November 11, 2006
There’s a lot of controversy over touch-screen voting machines. The main problem is that there’s no record of votes whatsoever. Each vote increments a counter. The software (or a person) could modify the counter after all the votes have been registered, and there would be no trace of the modification and no way to do a recount. There would even be no proof that anything had gone wrong, except that exit polls, normally very accurate, would be way off (as was the case in 2004).
The core problem is that we can’t trust what’s in the voting machine. People have suggested opening the source code for wide public review, but this won’t help you unless you can guarantee that this is exactly what will run on the machine on voting day. You could then sign the code, but then you’d have to guarantee that no one else could sign malicious code, and so on.
We need a solution that doesn’t require any trust of any kind. Jen had a brilliant idea: when you vote, your votes are recorded and you’re given a universally-unique identifier, printed by the machine. All votes are sent to a central database, and this database is made publicly available for download. Services would immediately pop up to allow people to verify their votes, given their IDs. If enough people from one precinct complained that the database’s record didn’t match how they voted, you’d know that someone had modified the database or the software.
Let’s try to see how this could break. Firstly, maybe this database would be too big. 79 million people voted in the U.S. 2006 elections, according to CNN. If each person votes on 30 items (including local politicians and propositions), that’s 2.3 billion entries in the database. That’s large, but there are plenty of databases in existence that are that big. We could split it up by state, or smaller, if necessary.
Secondly, maybe people would be afraid of checking their votes online for fear of having their IP address linked to their vote identifier. One answer to that is that many people will be able to download this database, so you can use an organization that you trust. Another is that the system could ask you for all but two of the digits in your identifier, and show you the 100 matching results. You could scroll through the list and find your entry. Someone who had your IP address wouldn’t be able to draw any conclusions about you since you could be any of those 100 (randomly-selected) people.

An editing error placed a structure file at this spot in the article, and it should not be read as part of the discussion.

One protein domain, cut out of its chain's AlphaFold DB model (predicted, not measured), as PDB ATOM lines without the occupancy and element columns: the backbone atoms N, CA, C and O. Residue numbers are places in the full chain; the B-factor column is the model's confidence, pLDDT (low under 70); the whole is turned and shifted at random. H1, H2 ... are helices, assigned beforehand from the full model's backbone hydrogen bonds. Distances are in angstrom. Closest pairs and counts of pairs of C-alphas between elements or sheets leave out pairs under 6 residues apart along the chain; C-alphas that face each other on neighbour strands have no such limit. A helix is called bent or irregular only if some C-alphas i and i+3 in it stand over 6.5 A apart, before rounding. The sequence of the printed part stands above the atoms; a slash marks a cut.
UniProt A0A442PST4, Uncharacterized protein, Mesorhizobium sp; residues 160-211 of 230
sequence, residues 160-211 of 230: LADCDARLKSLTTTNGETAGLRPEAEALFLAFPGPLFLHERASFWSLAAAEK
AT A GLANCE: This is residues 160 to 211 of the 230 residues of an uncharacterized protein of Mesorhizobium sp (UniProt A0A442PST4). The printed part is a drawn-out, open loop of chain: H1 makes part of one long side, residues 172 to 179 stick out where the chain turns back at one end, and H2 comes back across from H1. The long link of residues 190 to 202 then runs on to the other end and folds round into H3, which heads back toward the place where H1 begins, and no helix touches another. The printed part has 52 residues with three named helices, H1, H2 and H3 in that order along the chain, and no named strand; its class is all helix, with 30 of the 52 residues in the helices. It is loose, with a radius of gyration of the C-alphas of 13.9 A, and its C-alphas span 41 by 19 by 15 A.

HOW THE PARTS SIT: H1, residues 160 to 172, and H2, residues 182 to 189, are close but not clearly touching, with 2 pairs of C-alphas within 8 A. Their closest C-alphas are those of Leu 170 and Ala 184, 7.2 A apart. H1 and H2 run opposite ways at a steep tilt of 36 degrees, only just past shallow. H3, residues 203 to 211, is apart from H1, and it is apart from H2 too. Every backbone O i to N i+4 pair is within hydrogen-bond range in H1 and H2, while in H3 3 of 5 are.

Thirdly, maybe someone could introduce more votes into the database, rather than changing or deleting existing votes. Perhaps the voting machine’s software could be programmed to submit fake votes every few minutes. This is a more serious problem. One solution is to print out two receipts, both with the same unique identifier. The voter would visually verify that the identifiers matched, keep one, and put the other one into a sealed box. When the counts from the machine don’t match the ones reported by the voting location, you could open the box and discard all votes that don’t match any identifier found in it. You could still beat this by having those working at the voting location print out the fake receipts after everyone else has gone home, assuming that they’re the ones who modified the software. They would also report a count that matched the new fake number, so as to not attract attention. This is probably no worse than the current paper ballots, which can also be faked by the voting location. We’re back to requiring the collusion of hundreds of people.
Fourthly, with the current system, if person A wants to threaten or bribe person B into voting a certain way, there’s no way for him to verify that B voted as he was supposed to. But with this system, person B could be required to return the receipt for person A to check online. I don’t know how serious of a problem threats and bribes are in practice. Note that absentee ballots, which are becoming increasingly common, have the same problem.